I thank the Lord that this old book is still being printed. It is a classic. And it is still necessary for honest, searching, intellectual doubters, like Thomas, who doubt at first the miracle of the resurrection of the Lord Jesus Christ! It leaves no detail uncovered---and we end up as God would have it, by faith in the amazing power of the Creator! The cover picture is mine, which I took in front of the empty tomb in the Garden of Gethsemene. How I wish you could see the original! But I'm pleased that it was used for His glory!
"Who Moved the Stone" is the clearest, most understandable and complete apologetic I have ever read on the Ressurection. It covers every facet of the subject. I couldn't put it down until I read the entire book and now I am sharing it with friends.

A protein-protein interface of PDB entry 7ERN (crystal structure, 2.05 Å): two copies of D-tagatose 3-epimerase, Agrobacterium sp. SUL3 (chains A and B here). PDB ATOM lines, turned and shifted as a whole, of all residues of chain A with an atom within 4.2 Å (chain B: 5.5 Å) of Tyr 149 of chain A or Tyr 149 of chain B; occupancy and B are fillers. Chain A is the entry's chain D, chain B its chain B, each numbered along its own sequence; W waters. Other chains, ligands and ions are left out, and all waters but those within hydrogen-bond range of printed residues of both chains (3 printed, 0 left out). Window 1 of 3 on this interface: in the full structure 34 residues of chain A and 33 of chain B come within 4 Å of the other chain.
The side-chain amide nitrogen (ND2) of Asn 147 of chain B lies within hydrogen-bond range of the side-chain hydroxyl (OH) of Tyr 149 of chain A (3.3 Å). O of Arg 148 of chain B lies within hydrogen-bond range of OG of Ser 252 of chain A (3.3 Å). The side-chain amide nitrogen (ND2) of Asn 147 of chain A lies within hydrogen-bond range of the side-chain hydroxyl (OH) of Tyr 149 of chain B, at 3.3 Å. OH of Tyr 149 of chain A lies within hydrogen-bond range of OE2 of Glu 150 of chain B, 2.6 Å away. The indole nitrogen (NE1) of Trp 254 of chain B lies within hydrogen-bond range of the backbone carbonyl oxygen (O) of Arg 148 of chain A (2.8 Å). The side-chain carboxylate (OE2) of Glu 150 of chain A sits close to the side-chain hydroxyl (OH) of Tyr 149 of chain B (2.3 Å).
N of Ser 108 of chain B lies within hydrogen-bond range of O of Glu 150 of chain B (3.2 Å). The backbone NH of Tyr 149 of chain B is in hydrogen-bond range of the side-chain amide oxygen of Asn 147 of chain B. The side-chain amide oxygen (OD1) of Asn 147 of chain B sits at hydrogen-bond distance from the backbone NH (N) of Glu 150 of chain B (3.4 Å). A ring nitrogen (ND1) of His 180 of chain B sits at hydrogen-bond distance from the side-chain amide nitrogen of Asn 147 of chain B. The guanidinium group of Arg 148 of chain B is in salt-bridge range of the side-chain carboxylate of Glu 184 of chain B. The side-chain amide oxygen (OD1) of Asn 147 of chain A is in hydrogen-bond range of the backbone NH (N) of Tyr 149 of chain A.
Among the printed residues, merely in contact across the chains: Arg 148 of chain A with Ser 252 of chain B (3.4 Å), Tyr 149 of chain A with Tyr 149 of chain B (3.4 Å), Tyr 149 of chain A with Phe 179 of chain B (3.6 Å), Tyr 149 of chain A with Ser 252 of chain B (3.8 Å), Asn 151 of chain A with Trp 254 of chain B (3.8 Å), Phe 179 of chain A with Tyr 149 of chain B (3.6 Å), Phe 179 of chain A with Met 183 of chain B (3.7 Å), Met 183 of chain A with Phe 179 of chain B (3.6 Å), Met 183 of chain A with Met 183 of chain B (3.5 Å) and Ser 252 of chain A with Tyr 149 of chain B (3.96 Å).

This writing is well known for the fact that the author began his investigation into the resurrection of Jesus Christ as an unbeliever, only to be arrested by the facts and led by the Spirit of God into a personal belief in the Risen Lord. Frank Morison takes the reader through the final days of Christ with special emphasis upon the arrest, trial and of course the resurrection. I especially enjoyed his perspective of writing which had an element of Sherlock Holmes: "How did this happen? Why did such-and-such event occur? What is the most logical explanation for the facts?" Throughout it all, he approaches the evidence as a trial-lawyer which makes this especially good reading for any who may reject the physical resurrection of our Lord. He brought forth several aspects of the arrest, trial and resurrection which I've never given much thought. A negative at least in my mind however is that much was said about "the earliest reliable testimony presented by the Marcan fragment." While it is a positive thing the author researched all material, biblical and apocryphal, one often gets the impression he placed Matthew and Luke as inferior compared to the writings of Mark instead of placing all upon equal ground under the inspiration of God. Considering the time at which he wrote (1930) and his own personal background, perhaps such comments and views are inevitable. Perhaps such comments were made to reinforce his argument among those who would indeed deny the inspiration of the scriptures but would accept the testimonies as valid historical evidence alone. But everything considered that is minor and would not prevent me from recommending the work. As a classic apology on the resurrection of Christ, it is a must-have for any library.